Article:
Simply put, there are few polytheists who are going to have enough disposable income to both keep up with their usual offerings and festivals (and possibly more expensive religious duties such as an occasional pilgrimage) AND make the kind of regular, significant donations required to pool enough money for something as large as a temple. Not to mention – a temple to which god? In which tradition? Since polytheists all practice a variety of paths with different pantheons, and even within the same path have different primary deities, it would be unlikely for enough people to agree on just one (or even a small group) to devote that much money and work to.

Which isn’t to say it’s impossible – I tend to think that if a god wants this done, They might inspire Their worshippers to go above and beyond, and/or prioritize building such a temple above other offerings for a number of years – and there have been some examples of this. But in general, I think we need to stop worrying so much about having grand temples “like the old days” and start appreciating what we are able to give our gods today. Who is even to say that any particular deity truly favors having one large, impressive structure over having dozens of much smaller, individual, but passionately tended, shrines around the world? Seems to me that we have created homes for Them in hundreds of different places already.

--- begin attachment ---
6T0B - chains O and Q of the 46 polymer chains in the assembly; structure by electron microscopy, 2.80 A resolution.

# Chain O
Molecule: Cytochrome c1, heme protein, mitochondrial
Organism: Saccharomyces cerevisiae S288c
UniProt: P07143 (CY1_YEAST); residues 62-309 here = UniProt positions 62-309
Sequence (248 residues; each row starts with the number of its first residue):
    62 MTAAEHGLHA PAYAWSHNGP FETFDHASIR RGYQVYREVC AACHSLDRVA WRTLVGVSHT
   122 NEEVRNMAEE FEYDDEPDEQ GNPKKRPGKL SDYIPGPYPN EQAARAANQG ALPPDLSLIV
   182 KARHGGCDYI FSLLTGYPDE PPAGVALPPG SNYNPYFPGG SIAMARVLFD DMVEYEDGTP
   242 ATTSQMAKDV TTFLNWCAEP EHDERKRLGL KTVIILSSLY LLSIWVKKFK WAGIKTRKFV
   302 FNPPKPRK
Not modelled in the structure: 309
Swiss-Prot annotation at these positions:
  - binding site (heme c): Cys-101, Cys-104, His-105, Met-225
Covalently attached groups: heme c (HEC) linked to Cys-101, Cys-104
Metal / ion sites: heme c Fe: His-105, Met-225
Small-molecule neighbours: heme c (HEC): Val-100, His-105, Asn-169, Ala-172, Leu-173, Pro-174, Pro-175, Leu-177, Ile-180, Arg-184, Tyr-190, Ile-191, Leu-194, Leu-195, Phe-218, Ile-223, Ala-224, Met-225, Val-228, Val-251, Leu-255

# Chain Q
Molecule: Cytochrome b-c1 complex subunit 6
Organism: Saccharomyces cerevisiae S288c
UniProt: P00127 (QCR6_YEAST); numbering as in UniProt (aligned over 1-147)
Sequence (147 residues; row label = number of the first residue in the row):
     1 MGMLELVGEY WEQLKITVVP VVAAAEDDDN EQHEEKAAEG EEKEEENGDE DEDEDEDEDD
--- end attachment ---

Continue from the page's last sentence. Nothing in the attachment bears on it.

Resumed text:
[A reminder that my fundraiser to get a new laptop and write my next book will be going on through February!]

New Incense!

•January 28, 2015 • 2 Comments

I have just added two new sets of incense to my Goblinesquerie shop.

IMG_3779bThe first is my popular Darkwood incense cones, which were snapped up in a single day last time I offered them. Same blend, featuring vetiver, sandalwood, red cedar and patchouli, only this time the cones are a little smaller (which burn better) and therefore they are sold in sets of 12. Strong, woodsy scent which has been described as “strange and wonderful.” They are my personal favorite, and I use them all the time. I note that these incense cones are also one of the perks of my laptop fundraiser, if you want them but would also like to contribute something towards my goal.

IMG_3785The second is a new incense powder blend, called Midnight. It features dragonsblood, benzoin and African myrrh resins, patchouli, cinnamon bark, cloves and licorice root. It produces a dark, sweet, heady scent when burned on charcoal tablets. A little pinch goes a long way! This is a fairly similar blend to my Orphic Incense Powder, so if you liked that one and want more, you’ll probably like this too. Comes in a half-ounce cobalt blue glass bottle, without any labels or logos so that it might blend in well when set on a shrine or altar (this is something I prefer myself, and thought other people might appreciate if they’re using it for ritual).